The game dev interviews have been coming thick and fast lately, which is a good thing! We need more attention to these wonderful smaller studios because that is where a lot of recent gems have been uncovered.
I return today bringing another interview, this time with a fascinating Hungarian game dev team in Silverforge, indie RTS Five Nations creators. Boasting a fully voiced campaign of 56 missions, diverse units and factions, skirmish modes, and map editor, this is a fantastic breakthrough in the indie RTS scene. I’ve been playing a lot of it lately and have been impressed by it so far. It packs a punch and is well worth its modest 20$ price tag. Click on the promotional image down below to go to Steam, and you can pick it up!
First of all, tell me about yourself! What do you do?
Before all else, thank you for the opportunity. I work as a full-time creative director and member of the board in Senso-Media, a Hardware manufacturer and Software developer company from Hungary, which I had founded with my friends 10 years ago. After we set Senso on its own feet, I searched for new challenges, and I was determined to make my childhood dream come true – to develop a video game.
Five Nations started as a hobby project but escalated into a passion that consumed all of my off-hours free time, which doesn’t bother me at all.
What does being a game designer actually mean?
For me, this is the real way to unleash my imagination. Create a world with characters, life stories, dramas, and of course, enjoyable gameplay.
There has been a great deal of controversy in recent years about microtransactions in gaming. Not so much an opinion, but why do games tend to cut out content to sell later as DLC and loot boxes? Is it to do with development costs? Or is it time-related?
I personally didn’t like microtransactions, although I know they are extremely profitable if you are a video game developer company.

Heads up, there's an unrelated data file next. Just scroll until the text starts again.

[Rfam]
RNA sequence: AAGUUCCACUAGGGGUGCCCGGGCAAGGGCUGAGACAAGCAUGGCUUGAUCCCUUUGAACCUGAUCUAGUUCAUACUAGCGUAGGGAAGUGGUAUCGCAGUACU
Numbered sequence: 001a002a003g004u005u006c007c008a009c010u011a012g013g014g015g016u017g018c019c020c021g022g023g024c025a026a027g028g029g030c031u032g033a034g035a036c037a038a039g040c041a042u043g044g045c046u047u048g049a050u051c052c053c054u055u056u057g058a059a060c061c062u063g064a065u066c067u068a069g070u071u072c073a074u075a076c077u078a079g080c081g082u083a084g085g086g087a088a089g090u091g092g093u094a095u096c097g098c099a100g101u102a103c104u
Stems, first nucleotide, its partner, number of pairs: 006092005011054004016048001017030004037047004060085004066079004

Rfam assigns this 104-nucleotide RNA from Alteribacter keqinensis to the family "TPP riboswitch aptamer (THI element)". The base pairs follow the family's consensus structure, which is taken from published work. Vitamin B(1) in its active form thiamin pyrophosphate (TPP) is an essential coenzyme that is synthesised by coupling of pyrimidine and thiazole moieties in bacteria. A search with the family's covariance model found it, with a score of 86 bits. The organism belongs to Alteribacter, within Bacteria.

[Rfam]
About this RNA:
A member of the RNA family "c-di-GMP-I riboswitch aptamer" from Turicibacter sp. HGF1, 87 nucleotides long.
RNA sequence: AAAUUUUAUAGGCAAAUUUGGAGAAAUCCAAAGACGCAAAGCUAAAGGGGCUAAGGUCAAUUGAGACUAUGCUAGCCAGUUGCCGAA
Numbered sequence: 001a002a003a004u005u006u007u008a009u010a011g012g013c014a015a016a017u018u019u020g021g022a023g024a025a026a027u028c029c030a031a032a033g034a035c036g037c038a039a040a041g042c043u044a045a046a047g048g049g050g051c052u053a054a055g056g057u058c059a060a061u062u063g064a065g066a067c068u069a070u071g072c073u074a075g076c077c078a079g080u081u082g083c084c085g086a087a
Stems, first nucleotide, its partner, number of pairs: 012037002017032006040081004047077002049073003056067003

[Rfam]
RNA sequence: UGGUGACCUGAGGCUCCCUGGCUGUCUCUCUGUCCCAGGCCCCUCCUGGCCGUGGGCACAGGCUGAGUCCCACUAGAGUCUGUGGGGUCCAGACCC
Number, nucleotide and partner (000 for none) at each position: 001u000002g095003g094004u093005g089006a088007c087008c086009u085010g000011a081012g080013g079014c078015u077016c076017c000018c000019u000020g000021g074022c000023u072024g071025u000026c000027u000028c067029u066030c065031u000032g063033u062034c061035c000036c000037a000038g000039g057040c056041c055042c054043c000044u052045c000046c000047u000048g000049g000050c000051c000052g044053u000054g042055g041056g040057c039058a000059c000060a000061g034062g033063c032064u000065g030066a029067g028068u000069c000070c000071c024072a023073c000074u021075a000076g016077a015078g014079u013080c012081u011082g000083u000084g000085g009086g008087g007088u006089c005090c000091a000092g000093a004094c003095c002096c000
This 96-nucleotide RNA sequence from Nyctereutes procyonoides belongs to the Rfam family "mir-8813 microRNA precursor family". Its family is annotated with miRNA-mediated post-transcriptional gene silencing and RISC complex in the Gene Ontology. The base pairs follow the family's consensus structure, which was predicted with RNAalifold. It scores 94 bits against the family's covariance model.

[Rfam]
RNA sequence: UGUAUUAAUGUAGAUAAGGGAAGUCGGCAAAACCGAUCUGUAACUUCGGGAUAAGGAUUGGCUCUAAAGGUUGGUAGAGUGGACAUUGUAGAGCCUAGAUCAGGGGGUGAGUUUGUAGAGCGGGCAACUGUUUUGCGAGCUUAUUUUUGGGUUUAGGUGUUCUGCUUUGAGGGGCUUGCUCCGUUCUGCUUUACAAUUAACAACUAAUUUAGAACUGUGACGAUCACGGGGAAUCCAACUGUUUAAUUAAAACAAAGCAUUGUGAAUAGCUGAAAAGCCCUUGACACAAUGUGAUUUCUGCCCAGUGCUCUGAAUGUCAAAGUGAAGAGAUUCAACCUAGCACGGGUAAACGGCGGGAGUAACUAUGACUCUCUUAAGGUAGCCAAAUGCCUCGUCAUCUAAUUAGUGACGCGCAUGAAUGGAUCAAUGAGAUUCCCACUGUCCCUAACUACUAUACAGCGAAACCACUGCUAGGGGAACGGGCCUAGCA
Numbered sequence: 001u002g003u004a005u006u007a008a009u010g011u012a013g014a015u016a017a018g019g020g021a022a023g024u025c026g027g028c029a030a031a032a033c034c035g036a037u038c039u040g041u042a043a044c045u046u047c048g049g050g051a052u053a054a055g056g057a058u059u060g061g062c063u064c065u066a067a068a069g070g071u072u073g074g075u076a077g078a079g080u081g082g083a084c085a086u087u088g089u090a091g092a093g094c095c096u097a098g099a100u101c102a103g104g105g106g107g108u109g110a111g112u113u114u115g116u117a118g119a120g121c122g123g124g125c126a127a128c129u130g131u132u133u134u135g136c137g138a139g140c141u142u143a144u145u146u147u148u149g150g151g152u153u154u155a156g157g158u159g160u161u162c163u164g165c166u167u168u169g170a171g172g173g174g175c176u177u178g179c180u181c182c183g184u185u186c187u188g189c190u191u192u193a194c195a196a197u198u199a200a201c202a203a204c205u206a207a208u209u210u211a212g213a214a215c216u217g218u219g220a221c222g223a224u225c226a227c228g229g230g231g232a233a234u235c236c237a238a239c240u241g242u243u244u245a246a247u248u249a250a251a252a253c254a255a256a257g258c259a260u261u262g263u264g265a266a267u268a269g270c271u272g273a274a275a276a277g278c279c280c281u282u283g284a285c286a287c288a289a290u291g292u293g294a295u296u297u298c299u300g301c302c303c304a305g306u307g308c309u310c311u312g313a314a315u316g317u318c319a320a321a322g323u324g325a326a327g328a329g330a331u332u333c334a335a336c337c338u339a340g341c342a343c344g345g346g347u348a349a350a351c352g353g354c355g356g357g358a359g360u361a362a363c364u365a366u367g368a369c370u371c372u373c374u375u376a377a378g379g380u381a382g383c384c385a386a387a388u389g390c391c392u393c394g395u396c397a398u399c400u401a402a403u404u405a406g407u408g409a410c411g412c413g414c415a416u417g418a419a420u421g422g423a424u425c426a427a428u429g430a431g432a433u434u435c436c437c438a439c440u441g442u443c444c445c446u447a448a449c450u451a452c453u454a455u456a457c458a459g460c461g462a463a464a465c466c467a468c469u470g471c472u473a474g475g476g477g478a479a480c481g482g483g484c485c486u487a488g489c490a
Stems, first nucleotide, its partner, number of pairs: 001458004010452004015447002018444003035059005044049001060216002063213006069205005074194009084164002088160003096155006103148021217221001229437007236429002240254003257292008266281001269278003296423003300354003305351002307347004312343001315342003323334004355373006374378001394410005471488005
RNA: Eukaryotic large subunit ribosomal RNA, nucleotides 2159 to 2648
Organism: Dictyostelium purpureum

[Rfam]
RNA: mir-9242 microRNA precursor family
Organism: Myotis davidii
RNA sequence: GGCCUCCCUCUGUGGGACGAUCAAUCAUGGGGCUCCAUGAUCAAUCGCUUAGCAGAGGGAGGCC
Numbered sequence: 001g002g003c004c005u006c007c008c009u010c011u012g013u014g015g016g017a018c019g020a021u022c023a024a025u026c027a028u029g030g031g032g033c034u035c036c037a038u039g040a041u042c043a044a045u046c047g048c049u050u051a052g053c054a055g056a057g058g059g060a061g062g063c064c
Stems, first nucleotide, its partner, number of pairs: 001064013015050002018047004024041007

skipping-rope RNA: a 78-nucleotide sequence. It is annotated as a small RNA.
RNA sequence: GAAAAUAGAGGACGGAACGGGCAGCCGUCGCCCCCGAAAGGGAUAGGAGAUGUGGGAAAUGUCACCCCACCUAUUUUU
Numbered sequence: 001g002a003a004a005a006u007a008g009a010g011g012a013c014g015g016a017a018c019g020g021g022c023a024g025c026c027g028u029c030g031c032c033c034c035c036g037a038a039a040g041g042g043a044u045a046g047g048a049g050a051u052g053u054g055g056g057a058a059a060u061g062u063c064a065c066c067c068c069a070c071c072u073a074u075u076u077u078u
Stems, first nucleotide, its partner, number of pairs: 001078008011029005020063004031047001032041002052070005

DLC, however, is a great way to continue the story and give extra features/challenges for the players in a win-win situation for both the developer and the actual fans. Of course, if the main game can also be said to be a complete version, not an “EA release.”
We thought many times about releasing the first 2 chapters as the main game and add the other chapters as DLC during the development due to funding reasons. But fortunately, we discarded this – I think Five Nations wouldn’t have been equally well-received if we follow this path.
Tell us about your current project.
Five Nations is a real-time sci-fi strategy game for the PC platform, which pays tribute to the greatest old-school RTS games such as Starcraft, RedAlert2, and the classic Age of Empires series. Encompassing tactical combat in space in real-time mixed with micromanagement of economy, construction, and production featuring various single-player modes.
As anyone who creates anything, we must all deal with criticism from consumers. How do you go about it, particularly in the prolific and viral standard of gaming today?